CRAZY FOR CRANBERRIES
American Institute for Cancer Research
Did you know that cranberries
are almost 90% water, and the remaining 10 percent is carbohydrates and fiber? Their major
Cranberries are one of only three major fruits native to North America (the other two are Concord grapes and blueberries). Massachusetts, Rhode Island, New Jersey, Wisconsin, Oregon and Washington are the major cranberry-producing states.
The Pilgrims called cranberries, crane berries. It has been said that this was because the flowers crane their necks at the end of their stalks. Others believe the name came from the cranes fondness for the pungent red berries.
Long before modern science confirmed cranberries role in preventing scurvy and treating urinary infections, Indian women believed the berries possessed the power to heal. They brewed hot cranberry poultices ~ just the thing to pull out the poison from arrow wounds.
TIP: When making a whole-berry cranberry sauce, it is a good idea to add the sugar after the cranberries have been cooked, letting it dissolve in the juice. Adding sugar earlier tends to toughen the skins.
Source: The Great Food Alamanc, by Irena Chalmers
| Many of
us look forward to the appearance of fresh cranberries to make our favorite cranberry
sauce for Thanksgiving feasts. But apart from the holidays, we tend to forget these shiny,
scarlet gems and the many ways they can be used. While they're at their peak, why not add
sparkle to other winter meals with these festive berries?
Adding cranberries to your repertoire will brighten up your dishes, open you up to new taste experiences and improve your health as well. Studies show that eating a variety of colorful fruits and vegetables every day is key to better health. Cranberries are rich in fiber, vitamin C, flavonoids and other substances that help protect against health problems like urinary tract infections, and chronic diseases like cancer.
Fresh cranberries are usually sold in 12-ounce bags, which makes about three cups when chopped. Select bags with cranberries that look plump and unblemished. You can refrigerate bagged cranberries, tightly wrapped, for two months or freeze them, unopened, for up to nine months. (If a recipe calls for frozen cranberries, thaw the fruit just before using, to retain crispiness.) Before cooking, rinse cranberries in cold water and remove stems and any bruised fruit.
Once cooked with some sugar to offset their tartness, cranberries can be added to many dishes, from quick breads, salads, salsas and chutneys, to soups, grain-based entrées and desserts. Just a handful will add texture and a bright accent to an otherwise bland or uninteresting dish.
Add a half-cup of chopped cranberries to your favorite banana bread or apple muffin recipe. Sprinkle some over your leafy green salad, or toss a handful into a pilaf or stuffing. Before baking apples, fill the cored center with cranberries, then sprinkle with sugar and cinnamon.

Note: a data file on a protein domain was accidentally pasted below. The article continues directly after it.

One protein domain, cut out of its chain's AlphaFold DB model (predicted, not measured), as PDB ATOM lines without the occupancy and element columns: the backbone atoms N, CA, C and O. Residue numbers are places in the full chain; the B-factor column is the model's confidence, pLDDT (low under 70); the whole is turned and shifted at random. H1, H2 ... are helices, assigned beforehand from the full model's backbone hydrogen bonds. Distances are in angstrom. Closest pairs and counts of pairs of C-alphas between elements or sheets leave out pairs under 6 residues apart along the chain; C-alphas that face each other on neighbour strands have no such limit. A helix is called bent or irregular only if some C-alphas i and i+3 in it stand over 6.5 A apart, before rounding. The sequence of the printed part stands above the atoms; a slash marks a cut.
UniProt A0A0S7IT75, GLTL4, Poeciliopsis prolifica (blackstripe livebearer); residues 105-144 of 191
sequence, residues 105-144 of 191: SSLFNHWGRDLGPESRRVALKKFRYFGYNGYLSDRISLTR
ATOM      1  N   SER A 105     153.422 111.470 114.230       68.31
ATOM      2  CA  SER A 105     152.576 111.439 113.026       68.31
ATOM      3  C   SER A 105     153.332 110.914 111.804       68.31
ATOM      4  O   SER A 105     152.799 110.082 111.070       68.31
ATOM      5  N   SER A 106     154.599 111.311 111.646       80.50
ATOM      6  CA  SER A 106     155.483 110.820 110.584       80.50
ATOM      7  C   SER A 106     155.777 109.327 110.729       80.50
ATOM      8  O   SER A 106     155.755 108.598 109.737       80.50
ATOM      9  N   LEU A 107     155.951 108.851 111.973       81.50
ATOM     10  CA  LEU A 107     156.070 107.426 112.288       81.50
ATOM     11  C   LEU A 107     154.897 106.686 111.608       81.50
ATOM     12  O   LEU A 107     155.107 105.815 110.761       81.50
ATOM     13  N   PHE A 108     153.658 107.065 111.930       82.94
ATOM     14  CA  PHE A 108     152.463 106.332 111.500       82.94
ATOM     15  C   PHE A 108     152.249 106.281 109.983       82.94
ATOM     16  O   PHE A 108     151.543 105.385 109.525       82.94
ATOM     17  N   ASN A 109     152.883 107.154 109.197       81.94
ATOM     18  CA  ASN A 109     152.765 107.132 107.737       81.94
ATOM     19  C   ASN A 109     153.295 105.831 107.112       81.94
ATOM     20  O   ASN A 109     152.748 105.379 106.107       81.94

1/2 cup sugar
In large saucepan, combine sugar, water and ginger. Bring to a boil over high heat. Add dried fruit mix. Bring back to a boil and immediately reduce heat to low simmer. Cook, uncovered, until fruit is not quite tender, about 5 minutes.
Add cranberries and simmer, stirring occasionally, until cranberries pop. Stir in orange and apple. Remove from heat and allow to cool down. Serve warm or at room temperature. Makes 6 servings.
Per serving: 161 Cal; <1 g. Total Fat (0 g. Sat Fat); 42 g Carb; 1 g Protein; 4 g Dietary Fiber; 5 mg Sodium. Exchanges: 1 Bread/Starch; 2 Fruit.
1 package wild and white rice
Prepare the rice according to package directions (includes 1 Tbsp butter).
In a medium bowl, mix together the walnuts, green onions, cranberries, zest, olive oil, salt and pepper. Add the rice and toss well. Makes 4 (1/2 cup) Servings.
Per Serving: 278 Cal; 9 g Total Fat (2 g Sat Fat); 45 g Carb; 6 g Protein; 2 g Dietary Fiber; 7 mg Cholesterol; 502 mg Sodium; 12 g Sugars. Exchanges: 2 Starch; 1 Fruit; 2 Fat.
1-3/4 cups all-purpose flour
Preheat oven to 375°F. Grease or spray a 12-cup muffin tin.
Combine dry ingredients in a medium mixing bowl. Combine liquid ingredients in a separate mixing bowl. Make a well in the dry ingredients and add liquid ingredients to dry, mixing just until dry ingredients are moist. Stir in cranberries.
Fill each muffin cup 2/3 of the way full with batter. Bake for 25 minutes or until a toothpick inserted into the center of a muffin comes out clean. Makes 12 Muffins.
Per Muffin: 189 Cal; 8 g Total Fat (<1 g Sat Fat); 27 g Carb; 18 mg Cholesterol; 264 mg Sodium; 79 mg Potassium; 3 g Protein; 1 g Dietary Fiber; 11 g Sugars. Exchanges: 1 Starch; 1 Fruit; 2 Fat.
CRANBERRY CORN MUFFINS
1 cup yellow cornmeal
Preheat oven to 400°F. Coat a 12-cup muffin pan with nonstick cooking spray and set aside.
In a medium-size bowl, combine cornmeal, flours and baking powder. In another bowl, mix milk, egg and oil; stir into the dry ingredients. Fold in cranberries. Spoon batter into muffin cups (2/3 full). Bake 15 to 20 minutes, until golden brown. Makes 12 Muffins.